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From Hyde Park to Jurassic Park

The recent excavation of a well-preserved mastodon skeleton at Hyde Park, New York, by Cornell paleontologists suddenly made this Ice Age creature headline news. Warren Allmon, Director of the Paleontological Research Institute (PRI) at Cornell led a team of professional bone hunters in a well-publicized dig in the backyard of Larry and Laura Lozier's suburban Hyde Park home, where workmen digging a pond had turned up the aimal's giant thighbone.

The Hyde Park story created quite a media splash. CNN filmed the dig, the Discovery Channel prepared a documentary, Tom Brokaw mentioned the discovery on the NBC Nightly News, and People magazine devoted a full page to the event, featuring a photo of the mud-splattered Lozier family digging for bones in their backyard pit.

At PRI's website, Cornell geologist John Chiment called the extensive media coverage a "Mastodon renaissance" comparable to the recent rebirth of interest in dinosaurs. "I see an exact parallel with what happened with dinosaurs 30 years ago," he told the Ithaca Times.

Unfortunately, few people today are aware that George Washington visited a similar Hudson River site during the American Revolution to examine bones like those of the Hyde Park mastodon. In the winter of 1780, when the Continental Army was camped near West Point, General Washington journeyed across the snow-cover countryside in a horse-drawn sleigh to view the enormous teeth of a mysterious animal dug up on a nearby farm.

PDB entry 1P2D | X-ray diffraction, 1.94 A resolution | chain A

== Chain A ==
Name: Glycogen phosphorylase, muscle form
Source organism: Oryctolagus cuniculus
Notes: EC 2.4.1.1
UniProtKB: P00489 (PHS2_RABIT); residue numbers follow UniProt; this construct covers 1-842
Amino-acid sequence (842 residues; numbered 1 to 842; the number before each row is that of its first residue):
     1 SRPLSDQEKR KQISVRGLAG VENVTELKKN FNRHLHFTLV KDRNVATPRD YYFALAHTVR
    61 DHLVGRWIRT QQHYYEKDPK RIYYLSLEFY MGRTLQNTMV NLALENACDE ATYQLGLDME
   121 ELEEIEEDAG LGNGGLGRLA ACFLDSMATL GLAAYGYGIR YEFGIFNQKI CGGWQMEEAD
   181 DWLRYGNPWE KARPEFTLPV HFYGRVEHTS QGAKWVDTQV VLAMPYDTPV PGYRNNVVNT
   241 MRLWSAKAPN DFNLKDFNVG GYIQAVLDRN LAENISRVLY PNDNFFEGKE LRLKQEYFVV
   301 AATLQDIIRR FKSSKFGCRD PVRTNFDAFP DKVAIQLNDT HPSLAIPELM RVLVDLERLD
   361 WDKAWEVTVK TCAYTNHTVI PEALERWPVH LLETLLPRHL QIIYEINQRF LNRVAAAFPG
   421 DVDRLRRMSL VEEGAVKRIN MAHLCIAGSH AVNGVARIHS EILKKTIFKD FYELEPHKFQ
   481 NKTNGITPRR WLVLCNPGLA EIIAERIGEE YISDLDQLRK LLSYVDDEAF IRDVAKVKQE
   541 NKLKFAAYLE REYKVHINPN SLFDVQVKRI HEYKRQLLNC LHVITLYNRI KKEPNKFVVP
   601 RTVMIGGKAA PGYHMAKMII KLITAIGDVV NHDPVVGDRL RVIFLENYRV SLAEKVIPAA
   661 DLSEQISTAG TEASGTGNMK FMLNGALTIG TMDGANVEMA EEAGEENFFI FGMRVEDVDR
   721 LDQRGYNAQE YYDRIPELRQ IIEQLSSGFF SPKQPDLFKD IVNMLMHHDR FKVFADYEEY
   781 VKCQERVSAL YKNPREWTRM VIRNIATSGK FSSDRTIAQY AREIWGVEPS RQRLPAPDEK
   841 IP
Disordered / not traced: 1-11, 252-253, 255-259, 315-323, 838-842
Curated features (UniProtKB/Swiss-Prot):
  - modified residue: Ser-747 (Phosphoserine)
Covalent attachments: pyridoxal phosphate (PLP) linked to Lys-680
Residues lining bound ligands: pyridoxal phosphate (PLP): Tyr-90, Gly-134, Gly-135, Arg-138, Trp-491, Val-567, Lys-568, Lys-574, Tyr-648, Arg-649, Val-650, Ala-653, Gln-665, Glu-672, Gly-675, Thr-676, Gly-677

Two decades later, in 1801, Charles Willson Peale, the Philadelphia painter and museum proprietor, dug up the first complete skeleton of the American monster on a farm in the Hudson River valley near Newbugh. Moreover, the climax to the mastodon's story came nearly a century after the discovery of a giant tooth on the banks of the Hudson river north of the present day town of Hudson.

There are few historical markers in the Hudson River valley to commemorate these events and the American monster has disappeared from the region's folklore, not to mention the nation's history books.

In the current age of Jurassic Park dinosaurs, the jaws of Tyrannosaurus rex have replaced the mastodon's grinders as symbols of dominance. When paleontologists dream of cloning the Siberian mammoth with DNA extracted from its frozen carcass, Paul Semonin's American Monster sheds new light on the fantasies of absolute power associated with the resurrection of prehistoric monsters.


© 2003 Paul Semonin

World News Tonight

On July 4, 2002
anchorman Peter Jennings
featured Paul Semonin's
American Monster
on the evening news.

Speaking from the lawn
at Mount Vernon
he called viewers attention
to the untold story of
the Founding Fathers'
fascination with the nation's
first prehistoric monster.

Unfortunately, ABC's timely
report on the mastodon
ignored the fact that many
American patriots believed
the animal to be an elephant
with claws that devoured
buffalo, deer and elk.

Instead, ABC presented the great beast as a harmless
herbivore, a mascot
rather than a symbol of
violent conquest
and domination.

For the true story
of the mastodon's discovery
and its symbolism
in the new republic
READ American Monster.

Lewis & Clark

Big Bone Lick